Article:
A loan shark who said he charged less interest than Wonga and claimed that “children would go hungry” if borrowers could not turn to him was spared jail.
Samuel Hayes ran an illegal business lending money from his laptop – meticulously recording debtor details on a spreadsheet.
His £ 200,000 racket collapsed after being reported to a loan sharks hotline and his homes in Chappell Road, Droylsden and Court Drive, Failsworth, were raided last November.
Records seized by police revealed that 118 “vulnerable” people in some of the country’s poorest neighborhoods – Newton Heath, Moston and Oldham – were paying him “astronomical” interest rates.
The 53-year-old, who employed three collectors, admitted five illegal counts of lending money and possession of cocaine at Manchester Crown Court.
But when he appeared to get his sentence, Hayes pleaded for leniency, claiming he loaned to those payday lenders Wonga wouldn’t touch, and charged lower interest.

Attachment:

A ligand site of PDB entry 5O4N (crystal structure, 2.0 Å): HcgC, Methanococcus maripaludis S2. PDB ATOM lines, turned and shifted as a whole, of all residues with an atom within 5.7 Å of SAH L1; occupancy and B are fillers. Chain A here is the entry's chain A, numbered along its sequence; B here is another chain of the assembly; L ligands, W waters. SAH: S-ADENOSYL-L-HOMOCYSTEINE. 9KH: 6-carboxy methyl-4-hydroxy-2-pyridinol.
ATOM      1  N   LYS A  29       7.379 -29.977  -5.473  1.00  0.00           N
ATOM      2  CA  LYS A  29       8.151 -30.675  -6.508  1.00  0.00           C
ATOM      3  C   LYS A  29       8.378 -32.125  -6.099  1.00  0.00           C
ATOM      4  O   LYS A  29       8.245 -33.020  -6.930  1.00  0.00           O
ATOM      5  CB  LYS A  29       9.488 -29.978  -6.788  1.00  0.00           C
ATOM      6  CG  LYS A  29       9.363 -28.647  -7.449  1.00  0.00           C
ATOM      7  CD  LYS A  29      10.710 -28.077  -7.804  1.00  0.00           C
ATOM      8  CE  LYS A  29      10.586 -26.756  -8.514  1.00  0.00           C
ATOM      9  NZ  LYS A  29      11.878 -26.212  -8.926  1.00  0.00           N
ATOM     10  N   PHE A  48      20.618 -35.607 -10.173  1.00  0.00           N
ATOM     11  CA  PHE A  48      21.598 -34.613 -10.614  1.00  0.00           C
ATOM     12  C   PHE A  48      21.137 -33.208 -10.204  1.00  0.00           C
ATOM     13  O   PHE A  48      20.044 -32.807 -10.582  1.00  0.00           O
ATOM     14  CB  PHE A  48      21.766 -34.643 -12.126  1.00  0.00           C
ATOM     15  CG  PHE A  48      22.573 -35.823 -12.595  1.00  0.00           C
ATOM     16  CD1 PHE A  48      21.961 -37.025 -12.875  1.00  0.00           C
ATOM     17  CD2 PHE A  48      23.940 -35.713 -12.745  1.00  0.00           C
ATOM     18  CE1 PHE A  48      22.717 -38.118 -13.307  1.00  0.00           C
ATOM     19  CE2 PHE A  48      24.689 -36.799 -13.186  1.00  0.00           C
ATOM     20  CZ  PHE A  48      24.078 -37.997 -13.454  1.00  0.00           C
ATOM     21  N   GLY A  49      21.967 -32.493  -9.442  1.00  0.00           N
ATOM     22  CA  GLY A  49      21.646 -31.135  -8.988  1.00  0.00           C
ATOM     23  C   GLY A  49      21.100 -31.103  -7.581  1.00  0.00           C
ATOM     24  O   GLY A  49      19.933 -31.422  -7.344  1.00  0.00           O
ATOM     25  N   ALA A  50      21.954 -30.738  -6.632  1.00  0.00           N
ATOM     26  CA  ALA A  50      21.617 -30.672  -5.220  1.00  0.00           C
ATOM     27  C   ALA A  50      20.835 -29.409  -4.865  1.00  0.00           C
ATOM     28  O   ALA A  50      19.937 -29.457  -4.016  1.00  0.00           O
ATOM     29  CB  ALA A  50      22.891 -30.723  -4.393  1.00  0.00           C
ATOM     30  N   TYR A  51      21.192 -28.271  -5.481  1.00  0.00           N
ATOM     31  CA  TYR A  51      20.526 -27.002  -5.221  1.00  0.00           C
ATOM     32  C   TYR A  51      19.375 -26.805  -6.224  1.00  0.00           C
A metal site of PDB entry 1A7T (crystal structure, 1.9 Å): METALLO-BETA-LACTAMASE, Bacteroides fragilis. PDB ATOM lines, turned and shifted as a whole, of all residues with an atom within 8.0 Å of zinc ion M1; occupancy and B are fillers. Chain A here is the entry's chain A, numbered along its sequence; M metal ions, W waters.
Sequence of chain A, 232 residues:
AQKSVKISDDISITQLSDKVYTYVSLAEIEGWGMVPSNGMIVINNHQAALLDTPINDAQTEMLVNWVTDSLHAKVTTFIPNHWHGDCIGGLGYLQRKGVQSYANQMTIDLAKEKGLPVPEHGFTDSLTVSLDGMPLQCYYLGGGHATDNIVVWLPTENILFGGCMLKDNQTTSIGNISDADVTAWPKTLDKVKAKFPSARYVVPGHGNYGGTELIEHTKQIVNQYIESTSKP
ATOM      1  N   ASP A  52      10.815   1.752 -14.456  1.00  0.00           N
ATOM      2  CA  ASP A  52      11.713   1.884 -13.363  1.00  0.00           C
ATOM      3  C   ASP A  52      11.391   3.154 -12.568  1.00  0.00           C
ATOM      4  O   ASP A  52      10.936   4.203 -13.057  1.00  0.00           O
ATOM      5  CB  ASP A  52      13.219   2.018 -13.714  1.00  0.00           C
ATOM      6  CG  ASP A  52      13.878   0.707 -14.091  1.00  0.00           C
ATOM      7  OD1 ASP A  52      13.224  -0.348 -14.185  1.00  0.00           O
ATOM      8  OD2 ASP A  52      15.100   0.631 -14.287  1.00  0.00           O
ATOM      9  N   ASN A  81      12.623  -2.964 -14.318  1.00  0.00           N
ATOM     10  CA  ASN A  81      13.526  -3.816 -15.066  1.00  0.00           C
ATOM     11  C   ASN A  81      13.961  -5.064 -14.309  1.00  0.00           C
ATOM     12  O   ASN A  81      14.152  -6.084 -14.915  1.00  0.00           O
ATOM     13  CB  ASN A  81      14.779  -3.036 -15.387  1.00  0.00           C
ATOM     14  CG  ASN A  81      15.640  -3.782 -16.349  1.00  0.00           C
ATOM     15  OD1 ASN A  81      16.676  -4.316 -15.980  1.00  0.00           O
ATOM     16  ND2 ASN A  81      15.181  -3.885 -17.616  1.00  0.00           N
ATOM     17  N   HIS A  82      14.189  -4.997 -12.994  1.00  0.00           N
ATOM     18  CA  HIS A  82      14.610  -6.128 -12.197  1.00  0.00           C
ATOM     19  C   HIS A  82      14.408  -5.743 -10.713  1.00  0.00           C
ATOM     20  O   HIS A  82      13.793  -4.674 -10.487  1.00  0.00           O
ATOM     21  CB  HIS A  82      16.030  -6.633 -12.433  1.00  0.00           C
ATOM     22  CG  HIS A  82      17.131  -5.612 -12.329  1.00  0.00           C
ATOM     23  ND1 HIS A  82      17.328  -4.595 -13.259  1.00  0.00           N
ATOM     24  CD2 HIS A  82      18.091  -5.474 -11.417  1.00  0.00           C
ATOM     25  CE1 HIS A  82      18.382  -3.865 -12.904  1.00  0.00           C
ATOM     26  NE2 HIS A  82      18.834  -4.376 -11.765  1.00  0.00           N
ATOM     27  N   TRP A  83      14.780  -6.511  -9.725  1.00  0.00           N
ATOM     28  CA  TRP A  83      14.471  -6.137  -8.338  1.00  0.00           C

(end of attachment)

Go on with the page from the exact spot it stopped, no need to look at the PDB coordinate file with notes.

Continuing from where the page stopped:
Prosecutor Simon Mortimer told the court that Hayes typically charges an ‘administration fee’ of £ 25 on each loan, plus 70% interest spread over ten weeks, and that if a payment is missed, the value of it. ci was added to the balance.
Arguing that he did not need to go to jail, Hayes ‘attorney Paul Hodgkinson claimed Hayes’ business was “half the size” of Stockport loan shark Alison Wilson. who was imprisoned for eight months.
And, Mr Hodgkinson insisted that Hayes had never used threats or violence against debtors, who came to him as the lender of last resort.
Mr Hodgkinson said: “Legal companies such as Wonga charge an APR above 1000%”,
“Wonga offers payday loans, so people who get loans have to have a salary. Because these people are on benefits, they cannot get credit, and if they lack money, their children are not fed.
“These people have nowhere to turn. I’m not saying he’s some kind of Samaritan, but if they don’t have him, their children are hungry.
Upon conviction, Judge Andrew Blake rejected the “Wonga” defense, saying Hayes had fostered his own cocaine habit by encouraging people to live beyond their means.
He gave her a 12-month sentence, plus a curfew, but suspended his sentence for 18 months after hearing that Hayes’ wife was in the hospital and that there was no one to look after of his two sons-in-law.
The judge said: “I don’t accept that you didn’t target people, I think you targeted vulnerable people. You put temptation before them, and of course, because people are weak, they take it.